Sideways Saunter: What I Learned From My Body Tracing


Full-Silhouettes When I was in college, I lived in a house built in the early 1800’s with low ceilings and narrow doorways. The doorway that opened into my bedroom was particularly narrow. So narrow that I used to turn sideways to enter the room, to avoid getting stuck or, ya know, dislocating a shoulder. Did I mention that I was suffering from an eating disorder while I was in college? Ah,- important fact that I left out there hu? My sideways entry makes a little more sense given that my entire body image was grossly distorted (to the point that one therapist even referred to my perception of my physique as “on the brink of psychosis.”) This was a very impactful part of my eating disorder. Cognitively, I knew that it was just a small doorway, that my roommates walked through just fine, but it always made me feel like I was literally filling the entire doorway. I had visions of my hips getting caught between the sides with a solid “thunk” as I tried to saunter through.

In order to fit ourselves through openings like doors, we need to have a basic estimate of the size of our bodies. Most non-eating disorder individuals have a somewhat accurate idea of their general shape and size, and consequentially do not find themselves trying to contort their bodies to fit into doorways that they can clearly walk clean through. This basic body image awareness can often be impaired in individual suffering from eating disorder. As a result, body schema, which relates to how we actually move through the physical world, can become extremely distorted.

As you can probably imagine, the sideways saunter was not the only way my distorted body schema affected how I maneuvered around my world. I refused to sit in certain chairs, nixed standing next to specific people, and contorted my body into odd positions when I sat, desperate to take up less space and positive that I was taking up far more than I should. This symptom of my eating disorder was both anxiety provoking and attention-drawing. That is why, when I finally got help for my eating disorder, I was recruited for a body tracing almost immediately.

Body tracings are a common component of ED treatment, where you draw out what you think the outline of your body is and then the therapist traces your actual body. You then process if and how your perceived outline of your body is different from the therapist’s tracing.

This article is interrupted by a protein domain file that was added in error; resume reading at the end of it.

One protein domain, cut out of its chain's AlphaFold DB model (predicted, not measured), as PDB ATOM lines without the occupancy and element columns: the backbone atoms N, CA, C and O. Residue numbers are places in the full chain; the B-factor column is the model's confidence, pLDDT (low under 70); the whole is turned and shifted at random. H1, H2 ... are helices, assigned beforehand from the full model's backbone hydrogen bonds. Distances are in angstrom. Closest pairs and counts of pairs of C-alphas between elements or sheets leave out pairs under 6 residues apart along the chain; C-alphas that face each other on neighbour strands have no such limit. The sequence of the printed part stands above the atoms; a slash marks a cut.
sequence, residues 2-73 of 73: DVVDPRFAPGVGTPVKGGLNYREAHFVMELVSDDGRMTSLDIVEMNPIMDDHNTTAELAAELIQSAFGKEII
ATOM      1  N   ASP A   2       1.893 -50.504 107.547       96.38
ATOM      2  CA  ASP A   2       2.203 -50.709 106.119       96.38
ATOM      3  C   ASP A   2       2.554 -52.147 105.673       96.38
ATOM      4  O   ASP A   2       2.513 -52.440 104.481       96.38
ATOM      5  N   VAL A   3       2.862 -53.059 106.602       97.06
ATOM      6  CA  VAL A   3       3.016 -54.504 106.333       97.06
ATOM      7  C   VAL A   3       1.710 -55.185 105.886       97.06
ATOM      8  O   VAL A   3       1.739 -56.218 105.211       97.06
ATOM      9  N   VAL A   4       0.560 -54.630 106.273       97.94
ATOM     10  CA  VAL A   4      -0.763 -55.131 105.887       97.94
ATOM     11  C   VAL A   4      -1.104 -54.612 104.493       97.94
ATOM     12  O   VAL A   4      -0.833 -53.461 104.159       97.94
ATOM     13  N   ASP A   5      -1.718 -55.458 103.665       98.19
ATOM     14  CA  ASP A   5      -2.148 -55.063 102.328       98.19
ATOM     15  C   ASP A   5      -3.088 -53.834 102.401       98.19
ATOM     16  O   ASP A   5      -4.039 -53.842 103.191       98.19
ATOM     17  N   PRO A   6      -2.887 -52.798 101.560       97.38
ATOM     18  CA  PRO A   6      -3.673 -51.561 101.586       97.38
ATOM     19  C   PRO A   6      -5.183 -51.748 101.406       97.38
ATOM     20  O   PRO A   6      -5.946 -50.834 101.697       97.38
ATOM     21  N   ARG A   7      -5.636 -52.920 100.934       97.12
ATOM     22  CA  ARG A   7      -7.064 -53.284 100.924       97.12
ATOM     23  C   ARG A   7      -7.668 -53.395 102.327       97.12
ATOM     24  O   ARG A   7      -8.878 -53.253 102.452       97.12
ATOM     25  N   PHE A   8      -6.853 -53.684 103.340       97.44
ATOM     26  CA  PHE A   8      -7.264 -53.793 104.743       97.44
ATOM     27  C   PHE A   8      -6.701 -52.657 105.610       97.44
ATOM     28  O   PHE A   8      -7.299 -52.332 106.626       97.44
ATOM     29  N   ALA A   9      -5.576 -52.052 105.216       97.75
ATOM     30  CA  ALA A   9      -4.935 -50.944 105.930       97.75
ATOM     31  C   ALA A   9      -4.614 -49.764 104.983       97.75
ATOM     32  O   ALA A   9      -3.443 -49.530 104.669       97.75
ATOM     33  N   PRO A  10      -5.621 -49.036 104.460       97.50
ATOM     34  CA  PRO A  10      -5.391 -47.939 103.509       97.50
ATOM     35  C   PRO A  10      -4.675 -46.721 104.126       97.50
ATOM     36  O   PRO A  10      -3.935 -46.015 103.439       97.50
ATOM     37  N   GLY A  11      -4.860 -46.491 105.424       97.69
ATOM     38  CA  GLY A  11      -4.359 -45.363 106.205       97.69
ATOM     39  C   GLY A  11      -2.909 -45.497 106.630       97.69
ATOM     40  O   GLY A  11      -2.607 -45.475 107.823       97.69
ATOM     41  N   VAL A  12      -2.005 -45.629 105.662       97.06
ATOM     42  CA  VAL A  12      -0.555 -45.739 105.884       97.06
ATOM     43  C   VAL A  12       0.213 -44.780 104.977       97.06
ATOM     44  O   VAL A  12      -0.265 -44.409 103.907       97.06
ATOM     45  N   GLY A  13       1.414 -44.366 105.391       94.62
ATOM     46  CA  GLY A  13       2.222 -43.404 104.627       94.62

I remember being downright terrified that my drawing would be bigger or even the same as the real tracing. I remember thinking, “What it it’s accurate and there is no explanation for how I feel about my body size except that’s the way it really looks and they are all trying to make me feel better?” Tensions ran sky high as I stood against that wall and watched my therapist trace an outline around me. I remember watching her like a hawk, sure she was going to try to fake something. I remember sweating and clenching my muscles, then unclenching them thinking, “What does that prove?” I remember getting into a near yelling match with my therapist over the fact that the two drawings were so vastly different from one another. “But there’s just no way! How can this be?” And “Who cares if my true body looks one way if I feel like it looks another? Doesn’t how I FEEL MATTER TO ANYONE HERE?”

After the battlefield cleared (read: my 10/10 anxiety dissipated a bit) and I got some time away from the dreaded tracing, I was able to think a little more clearly. My therapist even brought it into our next session, and we were able to process the distortion together. Talking out how much pain this distortion had caused me, and how it had actually gotten in the way of my day-to-day functioning was one of the few “light bulb moments” that I have had in my years of therapy.

So post body image tracing, post treatment, post body-scheme light bulb moment, where am I now? I live behavior free. The ED thoughts come and go, and I am getting better and better at challenging them every day. My body schema has slowly gotten more accurate, but I wont lie to you- I had to put my trust and faith in the fact that I did not see my body clearly for a long time during my recovery (which sounds odd, but for me and my constellation of symptoms, it was just what I needed). I’m not perfect, but each day gets a teeny bit easier. And no, I no longer do the sideways saunter ;)